“Pneumatic presses are limited in their force control, but it is better than that of manual presses,” says Phil Cohen, general sales manager at Janome Industrial Equipment USA Inc. “A good analogy is pneumatic presses offer the controllability of using a mallet, whereas manual presses offer the controllability of using a hammer.”

“Even though servo presses have been used for all types of pressing for nearly 30 years, it is only in the last five years or so that they’ve surged in popularity for low-force pressing,” explains Nausley. “Partly this is due to the cost of servomotors and control electronics coming down significantly in recent years. But, mainly it’s because of the growing market for medical devices as our population ages. Products like syringes, pacemakers and medical patches all require low-force pressing during assembly.”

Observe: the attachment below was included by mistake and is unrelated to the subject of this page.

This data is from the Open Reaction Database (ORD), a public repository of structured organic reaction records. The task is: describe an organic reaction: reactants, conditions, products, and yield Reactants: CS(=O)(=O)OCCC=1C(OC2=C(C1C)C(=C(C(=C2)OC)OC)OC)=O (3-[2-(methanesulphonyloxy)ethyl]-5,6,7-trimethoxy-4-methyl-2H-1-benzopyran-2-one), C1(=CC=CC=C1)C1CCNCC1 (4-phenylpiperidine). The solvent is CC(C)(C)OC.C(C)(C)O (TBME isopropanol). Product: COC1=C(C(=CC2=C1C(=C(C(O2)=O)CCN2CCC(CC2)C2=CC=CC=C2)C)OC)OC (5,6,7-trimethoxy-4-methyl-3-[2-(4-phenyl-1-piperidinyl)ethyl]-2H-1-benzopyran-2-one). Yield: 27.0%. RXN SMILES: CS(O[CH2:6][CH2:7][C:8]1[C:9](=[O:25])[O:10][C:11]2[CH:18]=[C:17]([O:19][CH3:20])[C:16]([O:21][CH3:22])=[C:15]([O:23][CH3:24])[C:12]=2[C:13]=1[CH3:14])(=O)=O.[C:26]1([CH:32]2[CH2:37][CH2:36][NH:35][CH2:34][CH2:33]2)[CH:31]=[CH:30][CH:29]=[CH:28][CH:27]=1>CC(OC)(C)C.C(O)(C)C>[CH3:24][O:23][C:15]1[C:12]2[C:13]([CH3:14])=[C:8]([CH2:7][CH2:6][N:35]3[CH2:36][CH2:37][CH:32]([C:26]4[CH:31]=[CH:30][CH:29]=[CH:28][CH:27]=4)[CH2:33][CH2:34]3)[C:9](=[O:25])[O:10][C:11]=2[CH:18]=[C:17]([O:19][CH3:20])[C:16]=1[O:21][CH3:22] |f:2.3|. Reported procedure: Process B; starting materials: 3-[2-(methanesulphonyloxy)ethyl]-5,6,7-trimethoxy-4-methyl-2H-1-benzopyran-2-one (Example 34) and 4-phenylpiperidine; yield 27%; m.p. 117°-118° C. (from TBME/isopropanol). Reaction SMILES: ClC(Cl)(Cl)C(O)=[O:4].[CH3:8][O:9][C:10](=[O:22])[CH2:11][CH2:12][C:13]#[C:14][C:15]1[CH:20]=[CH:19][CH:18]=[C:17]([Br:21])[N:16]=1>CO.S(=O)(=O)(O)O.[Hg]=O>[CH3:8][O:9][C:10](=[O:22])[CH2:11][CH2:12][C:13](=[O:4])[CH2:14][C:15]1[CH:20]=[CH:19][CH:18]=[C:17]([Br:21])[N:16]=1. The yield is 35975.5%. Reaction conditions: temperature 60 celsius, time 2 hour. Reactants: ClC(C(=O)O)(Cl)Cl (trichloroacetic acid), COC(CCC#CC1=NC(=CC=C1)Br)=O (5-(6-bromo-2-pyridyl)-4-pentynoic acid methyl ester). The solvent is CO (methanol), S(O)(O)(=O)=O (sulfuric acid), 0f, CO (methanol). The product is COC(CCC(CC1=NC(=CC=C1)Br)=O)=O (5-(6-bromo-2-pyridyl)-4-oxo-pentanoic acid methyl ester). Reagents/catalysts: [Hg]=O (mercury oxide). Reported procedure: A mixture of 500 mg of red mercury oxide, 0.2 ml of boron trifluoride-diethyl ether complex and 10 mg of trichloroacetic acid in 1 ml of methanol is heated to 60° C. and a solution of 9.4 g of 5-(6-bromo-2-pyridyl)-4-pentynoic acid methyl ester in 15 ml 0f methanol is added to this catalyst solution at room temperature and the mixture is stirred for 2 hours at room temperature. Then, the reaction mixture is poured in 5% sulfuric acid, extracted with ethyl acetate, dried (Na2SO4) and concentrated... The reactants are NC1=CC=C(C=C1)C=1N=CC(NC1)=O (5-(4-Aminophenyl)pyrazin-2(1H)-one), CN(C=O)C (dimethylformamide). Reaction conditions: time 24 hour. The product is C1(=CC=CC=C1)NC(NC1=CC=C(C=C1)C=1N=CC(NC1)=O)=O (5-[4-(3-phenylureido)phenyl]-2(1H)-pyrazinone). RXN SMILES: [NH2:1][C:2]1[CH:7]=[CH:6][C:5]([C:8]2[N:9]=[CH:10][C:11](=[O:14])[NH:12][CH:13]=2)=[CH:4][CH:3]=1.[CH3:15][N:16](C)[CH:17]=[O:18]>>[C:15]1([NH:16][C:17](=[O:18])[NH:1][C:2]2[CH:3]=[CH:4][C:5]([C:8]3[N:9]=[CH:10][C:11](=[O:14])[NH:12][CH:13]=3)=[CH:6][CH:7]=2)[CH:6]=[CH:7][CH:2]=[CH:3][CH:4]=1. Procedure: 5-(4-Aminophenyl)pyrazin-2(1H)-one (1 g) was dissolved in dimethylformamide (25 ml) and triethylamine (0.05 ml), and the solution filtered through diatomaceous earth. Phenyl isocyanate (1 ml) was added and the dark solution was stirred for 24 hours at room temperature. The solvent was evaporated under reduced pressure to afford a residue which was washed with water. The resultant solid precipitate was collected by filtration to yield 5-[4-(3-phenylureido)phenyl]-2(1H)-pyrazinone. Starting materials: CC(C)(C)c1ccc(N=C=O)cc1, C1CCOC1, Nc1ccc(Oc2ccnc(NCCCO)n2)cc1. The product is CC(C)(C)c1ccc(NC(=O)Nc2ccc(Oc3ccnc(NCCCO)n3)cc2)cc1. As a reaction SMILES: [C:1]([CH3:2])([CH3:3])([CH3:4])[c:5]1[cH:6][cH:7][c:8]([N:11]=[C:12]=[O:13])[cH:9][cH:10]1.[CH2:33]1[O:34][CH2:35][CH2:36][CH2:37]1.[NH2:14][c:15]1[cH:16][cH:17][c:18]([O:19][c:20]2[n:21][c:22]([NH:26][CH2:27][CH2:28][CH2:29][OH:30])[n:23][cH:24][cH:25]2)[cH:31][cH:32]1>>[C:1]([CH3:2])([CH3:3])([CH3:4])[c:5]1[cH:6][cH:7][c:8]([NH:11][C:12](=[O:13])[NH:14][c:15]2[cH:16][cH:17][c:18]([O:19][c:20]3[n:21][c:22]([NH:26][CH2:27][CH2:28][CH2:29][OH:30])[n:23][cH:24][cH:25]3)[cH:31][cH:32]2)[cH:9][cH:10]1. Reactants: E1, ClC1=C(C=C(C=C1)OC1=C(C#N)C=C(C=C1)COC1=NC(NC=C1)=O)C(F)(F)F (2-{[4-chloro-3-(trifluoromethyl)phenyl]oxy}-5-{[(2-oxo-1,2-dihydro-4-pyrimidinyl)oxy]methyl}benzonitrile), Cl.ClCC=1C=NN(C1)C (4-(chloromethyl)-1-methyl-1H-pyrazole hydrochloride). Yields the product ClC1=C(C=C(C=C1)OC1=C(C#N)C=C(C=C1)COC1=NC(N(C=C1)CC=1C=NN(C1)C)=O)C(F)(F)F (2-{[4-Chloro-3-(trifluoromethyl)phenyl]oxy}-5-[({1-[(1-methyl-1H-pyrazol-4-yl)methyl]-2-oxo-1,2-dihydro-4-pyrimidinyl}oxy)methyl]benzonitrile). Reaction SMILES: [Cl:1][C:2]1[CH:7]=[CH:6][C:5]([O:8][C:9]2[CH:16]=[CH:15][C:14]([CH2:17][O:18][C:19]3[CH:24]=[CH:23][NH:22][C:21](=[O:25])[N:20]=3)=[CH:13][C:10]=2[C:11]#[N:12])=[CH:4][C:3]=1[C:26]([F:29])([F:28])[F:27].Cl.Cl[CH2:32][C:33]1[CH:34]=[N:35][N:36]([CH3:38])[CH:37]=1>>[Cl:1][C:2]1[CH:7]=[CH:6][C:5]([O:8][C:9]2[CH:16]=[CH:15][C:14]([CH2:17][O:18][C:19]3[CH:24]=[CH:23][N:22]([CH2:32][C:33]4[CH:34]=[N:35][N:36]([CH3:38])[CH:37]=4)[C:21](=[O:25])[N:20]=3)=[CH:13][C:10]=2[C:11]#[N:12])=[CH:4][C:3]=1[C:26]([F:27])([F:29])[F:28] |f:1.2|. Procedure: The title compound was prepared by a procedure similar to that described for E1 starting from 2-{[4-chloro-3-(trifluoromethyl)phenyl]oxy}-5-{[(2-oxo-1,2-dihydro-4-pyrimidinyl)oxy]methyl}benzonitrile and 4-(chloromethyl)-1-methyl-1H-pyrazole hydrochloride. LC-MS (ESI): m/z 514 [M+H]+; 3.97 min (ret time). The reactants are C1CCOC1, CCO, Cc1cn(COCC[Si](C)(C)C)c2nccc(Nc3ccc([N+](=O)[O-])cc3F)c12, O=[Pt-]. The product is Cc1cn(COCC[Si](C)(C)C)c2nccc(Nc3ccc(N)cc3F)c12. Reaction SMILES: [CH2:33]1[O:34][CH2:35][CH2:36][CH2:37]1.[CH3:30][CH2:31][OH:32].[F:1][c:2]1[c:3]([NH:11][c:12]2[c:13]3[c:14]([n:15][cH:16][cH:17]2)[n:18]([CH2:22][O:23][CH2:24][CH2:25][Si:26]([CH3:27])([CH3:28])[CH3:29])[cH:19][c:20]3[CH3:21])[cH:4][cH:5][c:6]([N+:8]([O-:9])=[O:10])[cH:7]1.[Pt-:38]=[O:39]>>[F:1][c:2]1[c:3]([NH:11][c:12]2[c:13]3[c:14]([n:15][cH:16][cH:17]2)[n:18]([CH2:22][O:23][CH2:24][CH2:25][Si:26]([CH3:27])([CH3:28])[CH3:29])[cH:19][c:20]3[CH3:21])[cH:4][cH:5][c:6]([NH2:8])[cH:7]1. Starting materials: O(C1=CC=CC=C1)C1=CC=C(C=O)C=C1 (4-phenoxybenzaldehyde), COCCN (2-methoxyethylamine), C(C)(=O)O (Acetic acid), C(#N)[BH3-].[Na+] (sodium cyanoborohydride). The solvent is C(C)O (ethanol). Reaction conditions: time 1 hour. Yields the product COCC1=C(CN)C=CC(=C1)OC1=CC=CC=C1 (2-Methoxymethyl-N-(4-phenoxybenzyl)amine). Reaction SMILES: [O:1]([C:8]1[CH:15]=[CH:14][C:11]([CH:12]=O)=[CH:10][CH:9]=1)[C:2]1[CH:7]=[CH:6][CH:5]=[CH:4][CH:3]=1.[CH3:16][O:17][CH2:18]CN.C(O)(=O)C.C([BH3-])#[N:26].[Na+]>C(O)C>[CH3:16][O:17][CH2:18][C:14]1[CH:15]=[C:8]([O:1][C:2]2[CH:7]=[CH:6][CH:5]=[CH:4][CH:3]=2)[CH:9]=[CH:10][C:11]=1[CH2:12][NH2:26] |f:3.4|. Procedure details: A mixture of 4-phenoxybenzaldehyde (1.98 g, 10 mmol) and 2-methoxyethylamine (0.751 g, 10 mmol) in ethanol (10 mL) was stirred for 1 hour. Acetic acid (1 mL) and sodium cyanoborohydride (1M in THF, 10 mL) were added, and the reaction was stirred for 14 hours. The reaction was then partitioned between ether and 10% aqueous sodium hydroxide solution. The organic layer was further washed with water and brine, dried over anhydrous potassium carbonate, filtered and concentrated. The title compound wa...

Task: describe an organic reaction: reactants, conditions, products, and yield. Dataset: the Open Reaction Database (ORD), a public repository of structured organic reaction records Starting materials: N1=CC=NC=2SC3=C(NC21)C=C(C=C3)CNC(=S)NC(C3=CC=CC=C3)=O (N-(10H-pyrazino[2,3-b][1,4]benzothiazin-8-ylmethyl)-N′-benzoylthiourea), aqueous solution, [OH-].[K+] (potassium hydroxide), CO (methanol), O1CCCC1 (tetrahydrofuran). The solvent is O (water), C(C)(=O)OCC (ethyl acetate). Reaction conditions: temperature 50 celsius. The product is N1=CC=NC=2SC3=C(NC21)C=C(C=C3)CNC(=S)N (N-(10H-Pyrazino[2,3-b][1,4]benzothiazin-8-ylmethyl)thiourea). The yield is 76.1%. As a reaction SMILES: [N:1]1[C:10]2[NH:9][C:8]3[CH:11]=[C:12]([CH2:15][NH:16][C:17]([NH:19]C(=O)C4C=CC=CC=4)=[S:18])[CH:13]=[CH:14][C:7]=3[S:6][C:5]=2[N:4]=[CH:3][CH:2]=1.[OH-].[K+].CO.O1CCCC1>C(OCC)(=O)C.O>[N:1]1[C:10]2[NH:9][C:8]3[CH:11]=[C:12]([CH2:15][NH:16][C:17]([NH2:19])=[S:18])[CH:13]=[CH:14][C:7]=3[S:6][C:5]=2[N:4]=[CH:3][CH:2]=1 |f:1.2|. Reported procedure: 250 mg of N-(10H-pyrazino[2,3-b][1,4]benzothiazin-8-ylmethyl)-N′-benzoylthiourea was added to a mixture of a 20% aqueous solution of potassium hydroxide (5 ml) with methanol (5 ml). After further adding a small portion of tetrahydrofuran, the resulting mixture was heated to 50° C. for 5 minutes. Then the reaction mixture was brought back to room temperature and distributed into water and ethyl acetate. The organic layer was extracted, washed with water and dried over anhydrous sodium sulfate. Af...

Unlike manual and pneumatic presses, servo presses offer closed-loop control of ram position, speed and force for accurate and repeatable pressing. This control comes from the press’s servomotor, which provides torque and velocity as commanded by a controller. The motor can provide full energy at any speed, but not full force capacity at any stage in the stroke.

Other press benefits include flexibility for high-mix operations, less scrap and a relatively small footprint. Energy efficiency is also improved because the motor always produces torque and velocity based on the supplied current and voltage.

The only downside of servo presses is their initial higher investment. However, that is usually offset by lower operational and maintenance costs.

Servo-driven linear actuators are another option for precise low-force pressing. The basic actuator features a motor, gear box and power screw. Force is measured either by motor torque or an externally mounted load cell. High-end actuators feature additional mechanical components, such as a planetary roller screw spindle and guided antirotational arms.